We stayed at a motorlodge in Franz Joseph Glacier Village for two nights which allowed us one full day for a glacier. We headed into town to book our glacier adventure for the next day. Unfortunately the following day, the weather was not cooperating and our heli-hike was cancelled in the morning. We decided to give the weather another chance and attempted the excursion in the afternoon. But again no luck. If you can’t see the mountaintops through the clouds, a helicopter won’t be able to safely fly.

The difference a day makes for cloud cover!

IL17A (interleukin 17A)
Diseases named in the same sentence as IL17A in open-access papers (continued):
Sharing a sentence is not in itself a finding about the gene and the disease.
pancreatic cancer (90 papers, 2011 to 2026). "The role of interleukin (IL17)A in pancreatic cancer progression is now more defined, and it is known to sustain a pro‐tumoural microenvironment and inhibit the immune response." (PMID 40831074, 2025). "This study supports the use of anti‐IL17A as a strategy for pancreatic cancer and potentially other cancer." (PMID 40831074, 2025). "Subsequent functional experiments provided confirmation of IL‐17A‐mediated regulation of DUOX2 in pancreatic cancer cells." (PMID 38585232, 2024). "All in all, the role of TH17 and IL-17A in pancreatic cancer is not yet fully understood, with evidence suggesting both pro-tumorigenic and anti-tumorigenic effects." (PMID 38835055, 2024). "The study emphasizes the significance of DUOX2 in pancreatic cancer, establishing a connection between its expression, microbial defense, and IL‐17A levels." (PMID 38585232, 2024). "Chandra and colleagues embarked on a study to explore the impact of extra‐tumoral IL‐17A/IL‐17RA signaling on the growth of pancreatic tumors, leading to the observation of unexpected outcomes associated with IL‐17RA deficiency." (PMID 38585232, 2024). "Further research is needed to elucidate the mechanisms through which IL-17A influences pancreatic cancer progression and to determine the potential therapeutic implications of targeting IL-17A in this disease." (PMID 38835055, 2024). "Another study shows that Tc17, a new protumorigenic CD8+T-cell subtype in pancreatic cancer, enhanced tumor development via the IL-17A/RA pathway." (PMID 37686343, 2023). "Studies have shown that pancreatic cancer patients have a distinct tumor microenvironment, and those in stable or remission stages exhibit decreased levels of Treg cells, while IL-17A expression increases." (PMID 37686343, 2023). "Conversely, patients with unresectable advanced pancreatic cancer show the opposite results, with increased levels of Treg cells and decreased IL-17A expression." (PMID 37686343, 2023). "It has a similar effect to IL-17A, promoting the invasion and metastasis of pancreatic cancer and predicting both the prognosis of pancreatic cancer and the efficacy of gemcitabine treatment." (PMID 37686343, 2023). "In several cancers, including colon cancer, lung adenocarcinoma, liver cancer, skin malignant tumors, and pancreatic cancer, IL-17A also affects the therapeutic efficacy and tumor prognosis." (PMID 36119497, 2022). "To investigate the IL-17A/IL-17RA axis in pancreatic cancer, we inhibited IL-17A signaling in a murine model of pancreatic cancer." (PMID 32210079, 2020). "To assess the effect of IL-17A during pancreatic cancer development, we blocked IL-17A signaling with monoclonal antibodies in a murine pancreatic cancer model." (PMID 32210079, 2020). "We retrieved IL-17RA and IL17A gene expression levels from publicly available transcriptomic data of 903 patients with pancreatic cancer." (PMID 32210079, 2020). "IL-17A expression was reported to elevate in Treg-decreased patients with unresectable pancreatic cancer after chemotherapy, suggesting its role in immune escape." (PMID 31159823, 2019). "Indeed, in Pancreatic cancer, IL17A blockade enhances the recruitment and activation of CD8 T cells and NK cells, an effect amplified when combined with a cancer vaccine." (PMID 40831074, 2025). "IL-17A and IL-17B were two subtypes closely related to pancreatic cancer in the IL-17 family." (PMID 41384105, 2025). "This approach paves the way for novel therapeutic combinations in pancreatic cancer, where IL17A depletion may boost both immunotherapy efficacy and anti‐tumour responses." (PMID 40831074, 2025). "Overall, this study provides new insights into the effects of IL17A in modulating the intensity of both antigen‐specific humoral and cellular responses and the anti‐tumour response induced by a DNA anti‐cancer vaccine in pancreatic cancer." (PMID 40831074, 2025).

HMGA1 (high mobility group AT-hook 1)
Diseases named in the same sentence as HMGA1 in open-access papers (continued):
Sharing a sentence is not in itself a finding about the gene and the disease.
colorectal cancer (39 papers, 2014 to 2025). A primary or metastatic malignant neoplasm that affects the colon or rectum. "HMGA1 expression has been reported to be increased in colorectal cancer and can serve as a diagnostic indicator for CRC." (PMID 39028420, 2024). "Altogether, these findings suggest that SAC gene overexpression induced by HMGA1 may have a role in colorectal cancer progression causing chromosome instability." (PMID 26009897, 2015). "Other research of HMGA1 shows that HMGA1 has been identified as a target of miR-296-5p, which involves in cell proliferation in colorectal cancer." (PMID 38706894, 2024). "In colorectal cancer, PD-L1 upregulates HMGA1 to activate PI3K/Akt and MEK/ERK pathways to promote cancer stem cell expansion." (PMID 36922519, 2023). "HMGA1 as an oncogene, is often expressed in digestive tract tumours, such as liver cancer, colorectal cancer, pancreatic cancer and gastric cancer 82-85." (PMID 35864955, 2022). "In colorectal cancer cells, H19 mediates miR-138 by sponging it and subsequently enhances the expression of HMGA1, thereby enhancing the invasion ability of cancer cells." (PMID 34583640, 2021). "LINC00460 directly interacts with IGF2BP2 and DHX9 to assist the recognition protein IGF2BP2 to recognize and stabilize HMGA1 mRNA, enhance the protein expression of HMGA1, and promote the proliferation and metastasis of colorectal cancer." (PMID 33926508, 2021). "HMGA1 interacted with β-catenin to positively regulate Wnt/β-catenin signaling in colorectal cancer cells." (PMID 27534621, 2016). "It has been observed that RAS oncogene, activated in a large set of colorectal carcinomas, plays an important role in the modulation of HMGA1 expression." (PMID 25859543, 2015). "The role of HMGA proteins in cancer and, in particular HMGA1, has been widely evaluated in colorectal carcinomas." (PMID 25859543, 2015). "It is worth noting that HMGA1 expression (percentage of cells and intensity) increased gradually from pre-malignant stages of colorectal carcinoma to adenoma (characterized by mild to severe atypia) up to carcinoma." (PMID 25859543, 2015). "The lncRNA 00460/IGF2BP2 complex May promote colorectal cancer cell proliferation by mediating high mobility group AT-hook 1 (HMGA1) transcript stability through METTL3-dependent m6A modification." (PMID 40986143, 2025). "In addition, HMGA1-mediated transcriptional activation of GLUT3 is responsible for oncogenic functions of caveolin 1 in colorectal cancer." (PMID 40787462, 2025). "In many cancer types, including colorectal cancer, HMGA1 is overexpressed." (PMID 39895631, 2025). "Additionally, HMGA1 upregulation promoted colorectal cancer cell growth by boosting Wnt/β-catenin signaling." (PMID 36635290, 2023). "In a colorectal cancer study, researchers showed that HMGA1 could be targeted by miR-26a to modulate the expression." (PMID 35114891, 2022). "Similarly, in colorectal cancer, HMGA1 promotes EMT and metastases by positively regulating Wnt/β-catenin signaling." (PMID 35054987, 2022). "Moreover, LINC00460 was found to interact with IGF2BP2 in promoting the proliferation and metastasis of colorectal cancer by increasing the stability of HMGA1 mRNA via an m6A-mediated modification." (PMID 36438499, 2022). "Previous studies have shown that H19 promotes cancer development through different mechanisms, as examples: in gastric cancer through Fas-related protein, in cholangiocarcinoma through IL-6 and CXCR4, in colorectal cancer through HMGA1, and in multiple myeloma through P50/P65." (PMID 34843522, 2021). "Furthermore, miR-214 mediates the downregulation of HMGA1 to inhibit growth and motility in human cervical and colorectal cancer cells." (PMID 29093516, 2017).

The weather slightly cleared in the afternoon and we headed to Fox Glacier for a hike to the terminal edge. The weather dramatically changed over the course of an hour from sunny to windy to rain to sunny again. The hike begins just off the carpark and under rainforest canopy cover before entering more exposed areas which resembles a huge dry riverbed.  Once at the terminal, one can appreciate the rock of ice as it barrels down the valley. It is not sheer pile of white snow and ice, instead it has the same aqua blue color that we had seen at the Blue Pools. The glacier can trigger considerable flash flooding and there were warning signs everywhere along the walk and the riverbed. Stephen and I hiked the same path 20 years ago and the recession of the leading edge of the glacier was notable. During our first visit, we had a guided hike that started from the terminal and then onto the glacier. Unfortunately the glacier is too unstable to allow hiking at the terminal face. After the hike, the family decided that we wanted to give the glacier excursion one more chance.